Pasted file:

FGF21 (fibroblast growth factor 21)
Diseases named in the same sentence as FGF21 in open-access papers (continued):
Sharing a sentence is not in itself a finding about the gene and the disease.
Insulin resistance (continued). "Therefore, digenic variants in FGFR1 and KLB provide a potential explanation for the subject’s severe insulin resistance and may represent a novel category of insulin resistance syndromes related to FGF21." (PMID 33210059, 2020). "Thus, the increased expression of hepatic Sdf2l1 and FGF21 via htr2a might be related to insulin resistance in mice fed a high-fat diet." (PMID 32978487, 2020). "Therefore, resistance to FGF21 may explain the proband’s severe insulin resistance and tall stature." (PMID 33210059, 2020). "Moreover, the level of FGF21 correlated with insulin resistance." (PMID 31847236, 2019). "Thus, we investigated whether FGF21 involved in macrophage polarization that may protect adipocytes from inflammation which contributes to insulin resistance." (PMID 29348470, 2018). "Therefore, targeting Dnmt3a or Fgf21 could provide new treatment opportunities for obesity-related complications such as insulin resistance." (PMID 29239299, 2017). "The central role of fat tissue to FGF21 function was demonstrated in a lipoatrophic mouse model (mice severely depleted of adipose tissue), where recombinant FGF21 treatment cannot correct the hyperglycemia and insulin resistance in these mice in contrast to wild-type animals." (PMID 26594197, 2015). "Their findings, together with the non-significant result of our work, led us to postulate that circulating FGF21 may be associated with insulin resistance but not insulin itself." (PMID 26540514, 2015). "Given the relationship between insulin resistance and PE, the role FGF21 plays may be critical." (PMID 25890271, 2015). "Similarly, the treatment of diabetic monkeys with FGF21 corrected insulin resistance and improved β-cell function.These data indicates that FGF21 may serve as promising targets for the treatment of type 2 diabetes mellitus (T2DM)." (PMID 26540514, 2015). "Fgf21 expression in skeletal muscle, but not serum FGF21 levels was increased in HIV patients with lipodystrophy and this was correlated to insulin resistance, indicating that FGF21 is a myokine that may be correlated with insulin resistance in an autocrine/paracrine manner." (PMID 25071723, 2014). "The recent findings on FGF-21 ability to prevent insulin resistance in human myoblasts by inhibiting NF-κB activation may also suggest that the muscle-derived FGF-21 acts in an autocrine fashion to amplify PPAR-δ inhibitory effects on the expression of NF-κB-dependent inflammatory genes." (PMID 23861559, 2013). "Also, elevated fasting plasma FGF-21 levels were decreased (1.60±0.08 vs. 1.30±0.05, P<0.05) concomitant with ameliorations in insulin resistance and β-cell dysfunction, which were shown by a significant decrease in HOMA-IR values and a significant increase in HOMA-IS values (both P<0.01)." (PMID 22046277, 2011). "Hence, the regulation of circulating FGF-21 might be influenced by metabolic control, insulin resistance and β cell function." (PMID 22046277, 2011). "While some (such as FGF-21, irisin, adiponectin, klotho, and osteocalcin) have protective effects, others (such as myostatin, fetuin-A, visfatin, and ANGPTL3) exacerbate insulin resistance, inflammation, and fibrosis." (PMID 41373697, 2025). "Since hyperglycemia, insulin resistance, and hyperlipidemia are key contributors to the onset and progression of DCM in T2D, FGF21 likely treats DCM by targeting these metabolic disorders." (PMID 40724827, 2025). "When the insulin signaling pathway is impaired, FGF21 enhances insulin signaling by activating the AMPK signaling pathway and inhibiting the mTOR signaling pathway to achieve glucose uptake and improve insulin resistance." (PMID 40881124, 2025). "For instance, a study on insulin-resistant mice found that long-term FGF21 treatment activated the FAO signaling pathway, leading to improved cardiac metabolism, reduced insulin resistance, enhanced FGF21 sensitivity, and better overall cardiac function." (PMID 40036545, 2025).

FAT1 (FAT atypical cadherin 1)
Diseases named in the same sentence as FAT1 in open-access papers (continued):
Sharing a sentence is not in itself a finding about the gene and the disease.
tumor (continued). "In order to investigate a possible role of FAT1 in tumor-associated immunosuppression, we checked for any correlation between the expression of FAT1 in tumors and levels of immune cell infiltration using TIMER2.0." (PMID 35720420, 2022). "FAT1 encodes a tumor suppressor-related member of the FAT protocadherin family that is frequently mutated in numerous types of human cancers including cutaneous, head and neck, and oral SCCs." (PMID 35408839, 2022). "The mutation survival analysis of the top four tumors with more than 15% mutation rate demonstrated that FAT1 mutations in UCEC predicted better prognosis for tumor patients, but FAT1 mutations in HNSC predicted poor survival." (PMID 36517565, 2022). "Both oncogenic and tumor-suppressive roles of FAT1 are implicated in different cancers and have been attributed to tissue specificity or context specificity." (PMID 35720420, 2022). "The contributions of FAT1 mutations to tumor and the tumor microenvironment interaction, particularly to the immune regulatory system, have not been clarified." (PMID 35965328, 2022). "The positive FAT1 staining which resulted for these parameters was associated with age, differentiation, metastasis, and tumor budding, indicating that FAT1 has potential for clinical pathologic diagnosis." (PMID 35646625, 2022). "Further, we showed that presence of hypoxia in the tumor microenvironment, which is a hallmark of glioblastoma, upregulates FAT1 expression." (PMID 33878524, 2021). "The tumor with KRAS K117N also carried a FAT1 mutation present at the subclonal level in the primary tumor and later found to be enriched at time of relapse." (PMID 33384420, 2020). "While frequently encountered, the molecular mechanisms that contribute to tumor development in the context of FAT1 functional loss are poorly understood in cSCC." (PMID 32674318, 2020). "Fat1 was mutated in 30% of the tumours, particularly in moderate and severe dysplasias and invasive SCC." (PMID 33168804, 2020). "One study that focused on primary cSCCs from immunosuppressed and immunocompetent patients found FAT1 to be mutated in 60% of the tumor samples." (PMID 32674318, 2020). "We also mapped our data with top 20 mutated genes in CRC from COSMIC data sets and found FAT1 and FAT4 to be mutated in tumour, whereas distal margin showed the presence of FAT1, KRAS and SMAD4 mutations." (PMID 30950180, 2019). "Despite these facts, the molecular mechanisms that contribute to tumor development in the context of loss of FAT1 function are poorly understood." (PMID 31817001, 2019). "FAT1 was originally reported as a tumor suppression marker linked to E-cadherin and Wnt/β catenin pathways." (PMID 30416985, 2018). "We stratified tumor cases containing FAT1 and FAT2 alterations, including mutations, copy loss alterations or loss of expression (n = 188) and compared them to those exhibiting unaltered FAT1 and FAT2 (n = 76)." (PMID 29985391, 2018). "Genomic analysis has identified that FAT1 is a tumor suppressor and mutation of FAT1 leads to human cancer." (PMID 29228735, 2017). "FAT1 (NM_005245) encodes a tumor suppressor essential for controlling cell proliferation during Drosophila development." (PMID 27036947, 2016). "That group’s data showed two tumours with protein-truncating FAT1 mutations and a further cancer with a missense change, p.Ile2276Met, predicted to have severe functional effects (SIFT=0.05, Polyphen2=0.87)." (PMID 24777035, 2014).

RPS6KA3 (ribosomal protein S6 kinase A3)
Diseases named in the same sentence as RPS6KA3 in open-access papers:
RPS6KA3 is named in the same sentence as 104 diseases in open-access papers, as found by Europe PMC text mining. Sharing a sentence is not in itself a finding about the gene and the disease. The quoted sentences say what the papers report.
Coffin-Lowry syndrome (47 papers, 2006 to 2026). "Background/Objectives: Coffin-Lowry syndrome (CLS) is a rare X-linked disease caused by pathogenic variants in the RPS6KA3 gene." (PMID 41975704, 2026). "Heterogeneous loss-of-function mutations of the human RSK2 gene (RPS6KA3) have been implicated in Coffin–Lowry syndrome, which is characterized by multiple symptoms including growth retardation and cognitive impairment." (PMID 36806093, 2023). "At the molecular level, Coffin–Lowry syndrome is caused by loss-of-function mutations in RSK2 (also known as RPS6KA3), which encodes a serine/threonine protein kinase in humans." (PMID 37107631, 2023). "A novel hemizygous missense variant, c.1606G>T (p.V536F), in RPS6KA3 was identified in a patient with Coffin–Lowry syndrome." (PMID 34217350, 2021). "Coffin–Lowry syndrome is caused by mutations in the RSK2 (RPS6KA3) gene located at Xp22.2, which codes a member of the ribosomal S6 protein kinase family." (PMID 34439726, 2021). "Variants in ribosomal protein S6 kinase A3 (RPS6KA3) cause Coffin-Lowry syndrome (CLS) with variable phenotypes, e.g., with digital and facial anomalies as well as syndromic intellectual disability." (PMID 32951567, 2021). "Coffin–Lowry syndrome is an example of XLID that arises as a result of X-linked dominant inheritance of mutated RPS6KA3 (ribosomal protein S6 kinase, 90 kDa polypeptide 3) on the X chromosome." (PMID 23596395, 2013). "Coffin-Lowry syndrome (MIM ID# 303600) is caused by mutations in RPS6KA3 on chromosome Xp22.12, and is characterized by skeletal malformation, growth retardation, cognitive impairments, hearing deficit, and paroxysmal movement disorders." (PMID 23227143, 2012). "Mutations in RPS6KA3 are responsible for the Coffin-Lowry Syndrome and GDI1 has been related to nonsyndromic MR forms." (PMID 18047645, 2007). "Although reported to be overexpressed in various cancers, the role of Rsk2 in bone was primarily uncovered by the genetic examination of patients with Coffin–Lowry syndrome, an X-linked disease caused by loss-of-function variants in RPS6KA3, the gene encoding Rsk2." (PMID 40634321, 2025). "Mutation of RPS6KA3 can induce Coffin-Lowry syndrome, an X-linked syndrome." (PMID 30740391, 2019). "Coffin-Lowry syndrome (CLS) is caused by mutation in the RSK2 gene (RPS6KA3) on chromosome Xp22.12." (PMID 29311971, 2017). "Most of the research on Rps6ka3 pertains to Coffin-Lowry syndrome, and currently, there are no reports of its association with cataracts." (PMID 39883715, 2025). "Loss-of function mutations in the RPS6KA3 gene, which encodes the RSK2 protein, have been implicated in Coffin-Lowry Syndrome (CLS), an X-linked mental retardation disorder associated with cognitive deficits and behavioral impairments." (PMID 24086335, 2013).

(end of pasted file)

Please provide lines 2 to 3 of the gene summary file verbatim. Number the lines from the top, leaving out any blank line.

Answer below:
Diseases named in the same sentence as FGF21 in open-access papers (continued):
Sharing a sentence is not in itself a finding about the gene and the disease.